A supporting actor is a person who plays a part in a television show, movie, or stage production. He or she plays a role other than those of the lead characters, and a supporting actor is usually not part of the primary focus of the plot. He or she can "support" the lead actors by taking part in key plot movements or character developments, but the supporting actors should never upstage the leads or become the primary focus instead of the leads. In some productions, these actors are often characters that are outlandish or otherwise notable for certain specific characteristics.
Unlike actors known as extras, a supporting actor can be pivotal to the story and may have a significant amount of time on the screen or stage. It is an important job, and it is often recognized as such by award-granting institutions. Playing a supporting role in a movie can be difficult because the supporting actor must be compelling and interesting without upstaging the lead actors or becoming the primary focus of the plot, so the actor must have great skill and an ability to balance his or her acting with that of the leads.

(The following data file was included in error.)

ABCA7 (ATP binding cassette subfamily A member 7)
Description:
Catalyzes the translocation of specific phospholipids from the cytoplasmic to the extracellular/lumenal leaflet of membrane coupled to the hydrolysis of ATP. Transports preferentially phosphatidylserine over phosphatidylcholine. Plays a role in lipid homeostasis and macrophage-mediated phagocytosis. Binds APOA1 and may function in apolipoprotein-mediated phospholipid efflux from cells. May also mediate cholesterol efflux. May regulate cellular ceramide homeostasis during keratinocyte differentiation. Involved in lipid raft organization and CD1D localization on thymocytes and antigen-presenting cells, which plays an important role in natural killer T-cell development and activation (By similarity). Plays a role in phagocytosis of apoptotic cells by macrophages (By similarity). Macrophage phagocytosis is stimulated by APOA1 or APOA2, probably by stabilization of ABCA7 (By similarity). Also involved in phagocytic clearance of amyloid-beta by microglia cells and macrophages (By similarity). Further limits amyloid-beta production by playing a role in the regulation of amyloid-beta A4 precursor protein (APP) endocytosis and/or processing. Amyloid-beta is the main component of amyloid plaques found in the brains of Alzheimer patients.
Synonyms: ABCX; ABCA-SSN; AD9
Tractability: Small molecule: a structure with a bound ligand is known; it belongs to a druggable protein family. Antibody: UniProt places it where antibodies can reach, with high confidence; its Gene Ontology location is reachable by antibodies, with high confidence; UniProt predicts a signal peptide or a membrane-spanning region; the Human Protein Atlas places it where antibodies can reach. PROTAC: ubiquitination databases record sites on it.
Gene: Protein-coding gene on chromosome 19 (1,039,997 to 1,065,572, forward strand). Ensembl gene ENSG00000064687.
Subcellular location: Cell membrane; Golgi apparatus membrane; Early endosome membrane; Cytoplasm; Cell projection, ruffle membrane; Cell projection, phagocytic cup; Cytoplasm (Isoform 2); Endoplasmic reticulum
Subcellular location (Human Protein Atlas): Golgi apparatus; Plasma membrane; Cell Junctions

A person who is a supporting actor in one film or stage production will not necessarily be a supporting actor in other films. The title is production-specific rather than actor-specific, so a particular actor can play a supporting role in one production and the leading role in another. Actors are often chosen for roles based on their merits as performers or based on their physical similarities to the fictional character. While a specific actor may be suitable for a lead role that fits his or her personality and acting ability, he or she may only be suitable for a supporting role in another production because the lead role does not fit that actor's age, appearance, voice, style, and so on.
To become a supporting actor, many performers start by participating in local plays or performances. This is a great way to start building one's acting skills. Some performers may attend schools that teach acting skills, and these institutions may even be degree-granting colleges and universities. The job market for a trained actor is a difficult one, however, and the pay is usually not very good unless the actor is very well-known or experienced. The success of an actor may rely on his or her talents, but also on luck or the ability to make valuable connections within the industry.